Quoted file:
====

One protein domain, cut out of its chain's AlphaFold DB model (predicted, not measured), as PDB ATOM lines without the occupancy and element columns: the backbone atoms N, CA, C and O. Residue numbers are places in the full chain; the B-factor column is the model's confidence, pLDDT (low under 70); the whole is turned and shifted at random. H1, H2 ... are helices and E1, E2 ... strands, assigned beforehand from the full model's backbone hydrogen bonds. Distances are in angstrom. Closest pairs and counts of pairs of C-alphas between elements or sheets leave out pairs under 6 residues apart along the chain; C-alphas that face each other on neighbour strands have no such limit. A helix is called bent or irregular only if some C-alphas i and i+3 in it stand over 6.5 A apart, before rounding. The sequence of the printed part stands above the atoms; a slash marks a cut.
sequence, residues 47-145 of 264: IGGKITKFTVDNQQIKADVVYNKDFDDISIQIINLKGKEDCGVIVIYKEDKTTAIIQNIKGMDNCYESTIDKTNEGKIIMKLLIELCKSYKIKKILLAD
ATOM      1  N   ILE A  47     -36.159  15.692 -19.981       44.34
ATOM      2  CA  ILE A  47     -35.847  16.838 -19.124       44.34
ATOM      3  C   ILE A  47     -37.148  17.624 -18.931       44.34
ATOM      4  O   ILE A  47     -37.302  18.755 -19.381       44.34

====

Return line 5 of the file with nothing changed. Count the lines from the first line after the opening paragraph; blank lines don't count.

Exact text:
ATOM      4  O   ILE A  47     -37.302  18.755 -19.381       44.34